Let the citizens of the state watch the charade play out. Let everyone see the power of special interest money. Let a disgusted electorate take note and take charge - - and let the state's largest newspapers help set the tone as part of their traditional mission to afflict the comfortable and comfort the afflicted.

The State Supreme Court majority put itself in this position by a) taking the big bucks, b) letting the fox dictate the rules in the hen house, c) and behaving like an automatic arm of the Walker campaign and GOP machine when reflexively approving Act 10 and voter ID - - thus making the John Doe decision look like a done-deal for Walker and the donors which they and the Governor share.

A done deal that could further do in the Court's standing and state's reputation.

The Journal Sentinel should argue first for transparent judicial ethics and simple, unequivocal fairness, and not spend its time on arguments that help justices off the petard of their own injudicious choosing.

The court's majority took all the chips that came its way, so let them fall where they may.

Another grassroots initiative to save the groundwater

Over the weekend I'd noted that local officials and activists were stepping up their regulatory efforts to monitor and manage groundwater in the public interest because Walker's DNR had punted in favor of laissez-faire corporate favoritism.

Now, a fresh, encouraging development in a high-profile big dairy expansion:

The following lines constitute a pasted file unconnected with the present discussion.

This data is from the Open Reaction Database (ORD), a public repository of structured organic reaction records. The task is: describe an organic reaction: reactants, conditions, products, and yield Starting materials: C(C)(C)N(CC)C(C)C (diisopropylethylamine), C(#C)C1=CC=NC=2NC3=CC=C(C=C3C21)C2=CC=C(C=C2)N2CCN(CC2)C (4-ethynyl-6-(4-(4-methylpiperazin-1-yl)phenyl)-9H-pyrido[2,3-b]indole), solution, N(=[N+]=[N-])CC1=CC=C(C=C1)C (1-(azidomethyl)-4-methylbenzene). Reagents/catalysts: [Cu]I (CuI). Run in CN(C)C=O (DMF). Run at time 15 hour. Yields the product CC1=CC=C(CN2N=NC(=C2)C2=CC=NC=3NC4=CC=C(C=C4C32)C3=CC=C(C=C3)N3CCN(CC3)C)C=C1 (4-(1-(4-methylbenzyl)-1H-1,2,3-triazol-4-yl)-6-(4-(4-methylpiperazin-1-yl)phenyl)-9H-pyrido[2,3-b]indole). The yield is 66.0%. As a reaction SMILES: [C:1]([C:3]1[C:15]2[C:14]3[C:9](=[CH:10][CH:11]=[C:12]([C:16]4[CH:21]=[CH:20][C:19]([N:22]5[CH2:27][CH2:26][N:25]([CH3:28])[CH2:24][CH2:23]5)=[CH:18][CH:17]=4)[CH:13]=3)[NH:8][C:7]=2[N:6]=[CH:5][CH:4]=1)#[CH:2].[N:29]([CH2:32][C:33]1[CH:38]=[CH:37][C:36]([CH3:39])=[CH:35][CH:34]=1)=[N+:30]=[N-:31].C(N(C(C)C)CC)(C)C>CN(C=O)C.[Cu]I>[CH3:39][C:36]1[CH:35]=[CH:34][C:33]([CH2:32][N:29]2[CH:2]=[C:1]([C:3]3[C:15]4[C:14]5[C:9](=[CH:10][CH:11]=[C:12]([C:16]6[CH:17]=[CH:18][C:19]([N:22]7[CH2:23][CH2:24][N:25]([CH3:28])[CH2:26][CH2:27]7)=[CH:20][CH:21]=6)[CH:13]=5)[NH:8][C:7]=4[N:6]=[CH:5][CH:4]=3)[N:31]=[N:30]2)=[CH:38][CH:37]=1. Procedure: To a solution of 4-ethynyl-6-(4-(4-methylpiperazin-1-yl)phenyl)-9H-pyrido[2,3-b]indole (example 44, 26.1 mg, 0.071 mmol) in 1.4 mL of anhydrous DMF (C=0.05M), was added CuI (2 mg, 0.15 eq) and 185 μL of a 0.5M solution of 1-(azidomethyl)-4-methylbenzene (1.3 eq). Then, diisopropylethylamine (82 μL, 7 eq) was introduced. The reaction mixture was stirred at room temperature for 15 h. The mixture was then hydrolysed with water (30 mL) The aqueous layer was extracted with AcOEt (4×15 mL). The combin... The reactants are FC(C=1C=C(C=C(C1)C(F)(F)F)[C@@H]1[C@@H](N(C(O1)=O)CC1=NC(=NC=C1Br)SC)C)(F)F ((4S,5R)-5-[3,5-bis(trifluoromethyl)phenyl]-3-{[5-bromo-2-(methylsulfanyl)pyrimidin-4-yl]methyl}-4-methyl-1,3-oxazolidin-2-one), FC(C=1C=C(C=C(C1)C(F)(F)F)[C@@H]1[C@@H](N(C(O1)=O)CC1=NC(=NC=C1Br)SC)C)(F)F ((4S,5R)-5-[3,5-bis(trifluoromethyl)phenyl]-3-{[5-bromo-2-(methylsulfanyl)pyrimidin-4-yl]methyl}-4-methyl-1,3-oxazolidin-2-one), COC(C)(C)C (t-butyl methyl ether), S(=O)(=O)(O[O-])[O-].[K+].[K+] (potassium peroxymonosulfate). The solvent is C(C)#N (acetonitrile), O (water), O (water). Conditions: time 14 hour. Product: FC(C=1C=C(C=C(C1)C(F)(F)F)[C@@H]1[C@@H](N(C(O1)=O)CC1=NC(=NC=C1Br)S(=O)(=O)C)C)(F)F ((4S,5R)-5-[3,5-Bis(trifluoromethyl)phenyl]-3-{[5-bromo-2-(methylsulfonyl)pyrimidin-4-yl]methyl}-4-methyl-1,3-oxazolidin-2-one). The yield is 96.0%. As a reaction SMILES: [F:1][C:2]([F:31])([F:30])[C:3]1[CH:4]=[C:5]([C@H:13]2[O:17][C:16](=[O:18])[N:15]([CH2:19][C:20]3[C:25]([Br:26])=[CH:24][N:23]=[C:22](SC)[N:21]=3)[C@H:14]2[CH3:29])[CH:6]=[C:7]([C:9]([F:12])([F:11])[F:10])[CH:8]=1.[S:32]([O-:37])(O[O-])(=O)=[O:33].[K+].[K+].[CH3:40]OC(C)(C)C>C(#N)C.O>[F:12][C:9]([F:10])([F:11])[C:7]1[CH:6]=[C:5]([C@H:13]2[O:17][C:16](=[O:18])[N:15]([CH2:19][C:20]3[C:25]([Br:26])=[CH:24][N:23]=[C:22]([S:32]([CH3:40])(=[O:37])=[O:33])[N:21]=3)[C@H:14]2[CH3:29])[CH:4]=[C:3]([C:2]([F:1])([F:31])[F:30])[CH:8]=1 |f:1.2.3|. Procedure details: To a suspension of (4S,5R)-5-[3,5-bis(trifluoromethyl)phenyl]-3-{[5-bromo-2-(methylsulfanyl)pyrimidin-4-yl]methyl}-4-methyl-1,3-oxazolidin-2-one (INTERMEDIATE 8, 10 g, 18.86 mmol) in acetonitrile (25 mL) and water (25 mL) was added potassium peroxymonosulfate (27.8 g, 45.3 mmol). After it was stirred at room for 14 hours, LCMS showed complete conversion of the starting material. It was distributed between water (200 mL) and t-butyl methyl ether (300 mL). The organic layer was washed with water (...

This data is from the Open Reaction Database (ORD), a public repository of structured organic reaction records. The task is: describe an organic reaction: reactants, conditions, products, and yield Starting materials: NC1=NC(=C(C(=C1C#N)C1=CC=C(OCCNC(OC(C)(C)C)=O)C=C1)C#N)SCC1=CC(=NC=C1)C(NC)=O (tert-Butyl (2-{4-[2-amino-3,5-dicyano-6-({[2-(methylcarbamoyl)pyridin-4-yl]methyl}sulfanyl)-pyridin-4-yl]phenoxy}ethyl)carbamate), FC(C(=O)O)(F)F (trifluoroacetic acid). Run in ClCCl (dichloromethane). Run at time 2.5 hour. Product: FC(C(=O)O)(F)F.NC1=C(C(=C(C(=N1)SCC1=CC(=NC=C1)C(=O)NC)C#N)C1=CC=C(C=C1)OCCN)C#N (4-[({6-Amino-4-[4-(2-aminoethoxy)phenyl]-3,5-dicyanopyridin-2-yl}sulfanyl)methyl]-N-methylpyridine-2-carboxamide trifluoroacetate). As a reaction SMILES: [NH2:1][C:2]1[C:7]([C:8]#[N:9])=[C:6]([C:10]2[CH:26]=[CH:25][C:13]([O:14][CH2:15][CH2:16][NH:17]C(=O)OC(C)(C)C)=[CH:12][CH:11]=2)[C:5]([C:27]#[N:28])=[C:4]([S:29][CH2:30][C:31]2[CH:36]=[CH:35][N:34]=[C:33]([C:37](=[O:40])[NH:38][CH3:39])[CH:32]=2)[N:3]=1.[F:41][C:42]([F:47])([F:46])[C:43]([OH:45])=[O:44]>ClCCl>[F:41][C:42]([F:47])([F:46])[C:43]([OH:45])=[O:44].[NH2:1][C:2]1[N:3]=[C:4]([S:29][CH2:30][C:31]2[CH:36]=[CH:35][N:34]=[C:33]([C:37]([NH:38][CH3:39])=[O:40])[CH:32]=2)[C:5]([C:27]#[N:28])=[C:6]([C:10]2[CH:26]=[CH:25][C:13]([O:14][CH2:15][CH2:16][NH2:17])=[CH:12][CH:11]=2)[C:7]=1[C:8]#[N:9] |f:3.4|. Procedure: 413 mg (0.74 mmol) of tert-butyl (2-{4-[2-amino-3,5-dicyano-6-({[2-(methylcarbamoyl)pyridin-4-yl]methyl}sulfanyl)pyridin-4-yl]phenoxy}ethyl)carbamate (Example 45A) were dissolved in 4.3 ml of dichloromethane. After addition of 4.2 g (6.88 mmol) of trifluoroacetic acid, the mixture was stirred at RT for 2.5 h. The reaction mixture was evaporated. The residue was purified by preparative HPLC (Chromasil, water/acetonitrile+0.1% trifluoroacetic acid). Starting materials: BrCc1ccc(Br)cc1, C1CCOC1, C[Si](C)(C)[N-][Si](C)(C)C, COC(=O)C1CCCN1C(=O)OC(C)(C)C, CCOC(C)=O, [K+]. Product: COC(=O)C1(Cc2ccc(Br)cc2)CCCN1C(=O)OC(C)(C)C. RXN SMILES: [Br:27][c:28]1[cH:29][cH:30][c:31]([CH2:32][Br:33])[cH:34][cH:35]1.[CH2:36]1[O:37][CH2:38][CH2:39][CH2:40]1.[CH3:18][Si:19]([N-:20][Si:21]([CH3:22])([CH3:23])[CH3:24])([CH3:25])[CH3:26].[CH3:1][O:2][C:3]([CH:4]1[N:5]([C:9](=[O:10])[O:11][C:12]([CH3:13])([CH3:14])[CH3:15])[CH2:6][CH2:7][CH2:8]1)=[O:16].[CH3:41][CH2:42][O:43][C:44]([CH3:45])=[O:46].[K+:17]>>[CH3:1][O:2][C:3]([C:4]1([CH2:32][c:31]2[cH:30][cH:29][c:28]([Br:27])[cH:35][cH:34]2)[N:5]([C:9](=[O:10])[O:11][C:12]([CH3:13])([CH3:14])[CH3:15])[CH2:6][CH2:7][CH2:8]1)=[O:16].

The Saratoga Town Board is expected to consider a contract that would allow the installation of 10 monitoring wells — costing about $60,000 — around the Wysocki Dairy Farm at a meeting Wednesday…to detect whether the proposed concentrated animal feeding operation would hydraulically or chemically affect the local groundwater flow system…
The wells would be tested for the presence of phosphorous, pesticides, herbicides, coliforms, total dissolved solids, total organic nitrogen, ammonia, chemical oxygen demand, nitrate nitrogen and chloride.
The Wysocki Family of Cos.’ initial dairy proposal includes 4,000 milking and dry cows, 300 heifers and 1,000 calves, for a total of 5,300 animals. Plans also call for about 6,400 acres of crops and 49 high-capacity wells. The Saratoga project was announced in 2012.
The DNR is in the process of creating an environmental impact statement for the proposed dairy.

Monday, September 29, 2014

Walker/Christie event draws small, small-town crowd

Hudson turned out super-small at this Walker/Christie event earlier today. For two governors! Much bigger crowd in Milwaukee with Michelle Obama talking up Mary Burke:

Ron Johnson stopped Obama from filling key Appeals Court seat

Now we know why President Barack Obama was unable to make a crucial appointment to the appeals court which last week affirmed Wisconsin's voter ID law and gave Scott Walker and the suppressionist party a leg up in the November election. Fascinating story:
Although ten judges voted on whether to reconsider Wisconsin’s voter ID law, there are actually eleven active judgeships on the Seventh Circuit. The eleventh seat, however, has been vacant for more than four years
In 2010, President Obama nominated a University of Wisconsin law professor named Victoria Nourse to this vacancy — Nourse was one of four potential nominees suggested to the White House by a nominating commission sponsored by the state’s two senators. This nomination died, however, after Sen. Ron Johnson (R-WI) defeated incumbent Sen. Russ Feingold (D-WI) in the 2010 election...

Governor under investigation campaigns in Northern Wisconsin

WI DNR further enabling dog-wolf cruelties

Bad enough that the Wisconsin Department of Natural Resources arranged for politically-powerful bear hunting groups to take over a key advisory committee on statewide wolf hunting policies.

Worse now that those interests have convinced the DNR that the best way to find out if wolf-dog confrontations are taking place during the wolf hunting season is to ask wolf hunters - - pretty-please - - if DNR staffers may examine wolf pelts for evidence of dog-wolf fighting.